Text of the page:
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You searched for: Content Type Policy Brief Remove constraint Content Type: Policy Brief Publishing Institution EGMONT - The Royal Institute for International Relations Remove constraint Publishing Institution: EGMONT - The Royal Institute for International Relations Political Geography Global Focus Remove constraint Political Geography: Global Focus Publication Year within 3 Years Remove constraint Publication Year: within 3 Years Topic International Affairs Remove constraint Topic: International Affairs
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  • Author: Thomas Renard , Rik Coolsaet
  • Publication Date: 02-2018
  • Content Type: Policy Brief
  • Institution: EGMONT - The Royal Institute for International Relations
  • Abstract: Some 5000 men, women and children have travelled from Europe to Syria and Iraq since 2012. An estimated 1500 of these foreign terrorist fighters (FTF) have returned so far. Belgium, Germany and the Netherlands represent a third of European FTF and returnees. This report looks into the evolution of policies on returning foreign fighters in these three countries, comparing responses with regard to fighters that are still in the conflict zone, policies to deal with returnees in prison and attitudes towards the children of foreign fighters. It is the very first systematic and in-depth study into national approaches and policies vis-à-vis returnees. Its added value lies in the wealth of data, including data that has not been published before, and in the comparative angle.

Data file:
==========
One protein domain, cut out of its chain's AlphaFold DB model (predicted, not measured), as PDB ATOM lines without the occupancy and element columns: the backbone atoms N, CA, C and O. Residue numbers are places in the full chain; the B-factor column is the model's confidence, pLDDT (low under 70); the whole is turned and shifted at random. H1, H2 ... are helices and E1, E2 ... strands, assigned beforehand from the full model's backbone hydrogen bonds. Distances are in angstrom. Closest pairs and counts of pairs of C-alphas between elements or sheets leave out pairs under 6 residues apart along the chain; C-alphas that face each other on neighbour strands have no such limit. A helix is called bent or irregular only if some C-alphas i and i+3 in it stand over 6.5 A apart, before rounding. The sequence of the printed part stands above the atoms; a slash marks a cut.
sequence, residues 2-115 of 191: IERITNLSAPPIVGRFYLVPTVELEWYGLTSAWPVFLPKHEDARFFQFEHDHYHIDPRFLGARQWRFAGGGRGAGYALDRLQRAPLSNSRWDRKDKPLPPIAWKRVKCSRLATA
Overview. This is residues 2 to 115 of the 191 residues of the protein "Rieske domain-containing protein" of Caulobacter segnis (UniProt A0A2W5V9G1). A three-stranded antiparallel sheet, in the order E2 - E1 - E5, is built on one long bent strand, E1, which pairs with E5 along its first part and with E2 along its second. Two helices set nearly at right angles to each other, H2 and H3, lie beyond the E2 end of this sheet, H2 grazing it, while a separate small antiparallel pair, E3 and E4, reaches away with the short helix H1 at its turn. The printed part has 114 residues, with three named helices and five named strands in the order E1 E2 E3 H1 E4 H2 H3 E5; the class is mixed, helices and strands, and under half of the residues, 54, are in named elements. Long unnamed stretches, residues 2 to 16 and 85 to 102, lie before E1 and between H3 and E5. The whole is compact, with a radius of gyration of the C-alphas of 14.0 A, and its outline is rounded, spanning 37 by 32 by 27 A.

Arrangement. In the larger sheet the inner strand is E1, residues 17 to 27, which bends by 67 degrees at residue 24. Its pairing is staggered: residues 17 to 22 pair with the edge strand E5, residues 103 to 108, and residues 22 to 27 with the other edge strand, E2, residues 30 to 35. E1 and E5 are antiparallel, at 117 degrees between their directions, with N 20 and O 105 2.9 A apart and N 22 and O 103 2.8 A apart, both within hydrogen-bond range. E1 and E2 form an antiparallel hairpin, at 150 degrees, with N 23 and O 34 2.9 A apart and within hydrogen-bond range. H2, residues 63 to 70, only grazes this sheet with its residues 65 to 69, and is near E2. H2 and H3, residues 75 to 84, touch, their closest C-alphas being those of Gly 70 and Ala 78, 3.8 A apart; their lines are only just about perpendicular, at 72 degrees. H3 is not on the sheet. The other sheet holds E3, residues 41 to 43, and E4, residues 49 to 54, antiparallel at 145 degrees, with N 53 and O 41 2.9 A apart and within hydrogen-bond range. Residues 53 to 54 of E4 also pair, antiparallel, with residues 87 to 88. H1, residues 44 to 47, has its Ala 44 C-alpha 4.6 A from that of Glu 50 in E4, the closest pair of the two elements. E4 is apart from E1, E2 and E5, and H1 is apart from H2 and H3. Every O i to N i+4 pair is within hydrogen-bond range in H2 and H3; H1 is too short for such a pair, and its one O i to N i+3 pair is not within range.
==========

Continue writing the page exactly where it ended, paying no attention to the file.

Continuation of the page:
• Topic: Human Rights, International Affairs, Refugees
  • Political Geography: Global Focus
  • Author: Sophie Heine
  • Publication Date: 01-2016
  • Content Type: Policy Brief
  • Institution: EGMONT - The Royal Institute for International Relations
  • Abstract: How can we reinforce internal security without destroying basic freedoms? This dilemma will become increasingly topical in the context of rising terrorist threats and in view of some of the responses already put in place at the national level. Many observers have pointed out the threat that these measures pose to individual freedom. But few have highlighted their relative inefficiency. Indeed, if the right to security is one of the founding reasons for political government and one of its main sources of legitimacy, can states still guarantee this basic right? This article examines this dilemma and focuses more specifically on its implications for the notion and practice of sovereignty. It also sketches a strong, but nuanced, rescue of sovereignty at the European level in order to assure individual security while, at the same time, protecting our freedoms.
  • Topic: International Affairs
  • Political Geography: Global Focus